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Memories of the Baseball Past



A song can take a person back in time. The journey into the depths of the mind can be as short as to the car ride last week or as far back to the devastating moment of the end of a relationship. Some even trigger memories from a first concert or the exact place you were at when you first connected to a now favorite song.

And sometimes, that song is Puff Daddy's Can't Nobody Hold Me Down.

For no discernible reason, the song is on an iPod. The lyrics set forth a chain of events in the mind that go back twenty years.  It's early March of 1997 and this was one of the many songs blaring from the boom box at the back of the bus. The song was one of many that found its way into the rotation for that season's baseball team. Traveling by bus for sometimes upwards of nine hours, a lot of activities were needed to pass the time. Listening to music as a group helped build camaraderie, if only for a few minutes.

The desert of Nevada, a vast wasteland of sagebrush, mountains, and the occasional prison camp, offered very little in the ways of scenery. It became even less enticing considering many of us had been making these trips for four years.

Such was the life of an athlete in rural Nevada.

Outside of music, there was plenty of time for other activities. Sleep was near the top of the list, most notably after a double-header and a trip home done under the cover of night. The amount of sleep was dependent on the outcome of the day's games (or weekend), with a mood ranging from jovial to downright pissed off.

Journeying further into the recesses of the mind, the flood gates of memories of that season open up even more.  There were card games, quarters and dollar bills exchanging hands quicker than the Flash running to a sale on tights. Poker and blackjack were out. In was "Guts", a game where Aces, Pairs, and the occasional bluff dominated. There was a game involving '31'. Red dog? The barrel full of alcohol consumed in the intervening years has left sliver sized holes in the memory.

The 1997 season brought forth multiple games played in the snow. It was the risk of playing early March baseball in Northern Nevada and southwestern Idaho. Wind chills would often drop game time temperatures this time of year to below thirty. The sting on your hands from placing bat to ball could linger for innings and ear muffs might be spotted on the ears of a player or two.

The sound of cleats on the dugout cement. The metal ting of the bat to ball. The chatter echoing around the infield, carrying to the outfielders, where eventually it was lost to the weeds behind the outfield fence. Tiny moments of time re-entering the present day all thanks to a song. A song that may not seem so great in the present day, yet one that permits a stroll down memory lane to a time when the future was at our fingertips.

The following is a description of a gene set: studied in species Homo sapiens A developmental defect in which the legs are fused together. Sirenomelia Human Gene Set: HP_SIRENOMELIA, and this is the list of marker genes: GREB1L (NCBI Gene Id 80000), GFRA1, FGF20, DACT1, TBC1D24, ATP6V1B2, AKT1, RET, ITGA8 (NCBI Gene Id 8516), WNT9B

A promising senior season for a talent laden team ran into its fair share of hiccups. Slumps, late-inning defeats, and suspensions sent the team into the division playoffs as the fourth seed. The top three from the divisional round would advance to state that year. A matchup with the number one seed in the first round put our team behind the proverbial eight ball.

Another long bus ride was on the agenda, this time to the home of the regular season division champions and number one seed. All to face a team with the top pitcher in the north, a young man with a decent fastball and a devastating curveball. One loss would send us into the losers bracket and one game closer to ending our season early.

Two previous losses to this team in the regular season, by a combined three runs and both in the final inning, hung over our heads. Disciplinary action had sidelined our top pitchers from those losses. The senior left-hander, the man with the magic knuckleball and Tom Glavine changeup took the hill on that Friday afternoon. The task at hand was clear and simple: Win and advance to state.

An early lead by our team gave way to a 4-4 tie after a monster home run. Squandered chances left the game tied as we went to the top of the seventh. With a runner on second, a purely singles hitter, a 150 pound first baseman, slapped an 0-2 pitch for a double to left-center. A walk and another double later, we held a 7-4 lead.

In what seemed no time at all, the lead in the bottom of the inning had narrowed to 7-6. The bases were loaded. There were two outs. Ball one. Ball two. Ball three, a borderline call. Nerves were frayed. Anticipation ran high on both sides. Two strikes went by. The left-hander reared back, digging deep to fire one last fastball. The aim was true and wobbly legs gave way to pure elation.

The season might have ended a week later with two losses in state, but the memories of those years remain. The long road trips. The bickering. The gambling debt. The laughs. The camping trips. The games. Twenty years later, even with the natural progression of life, the marriages and the deaths, the injuries and the mistakes, a team is always that. Even if the communication is limited to smaller circles, friends reaching out to friends or following their life on social media, memories remain. On the field and off.



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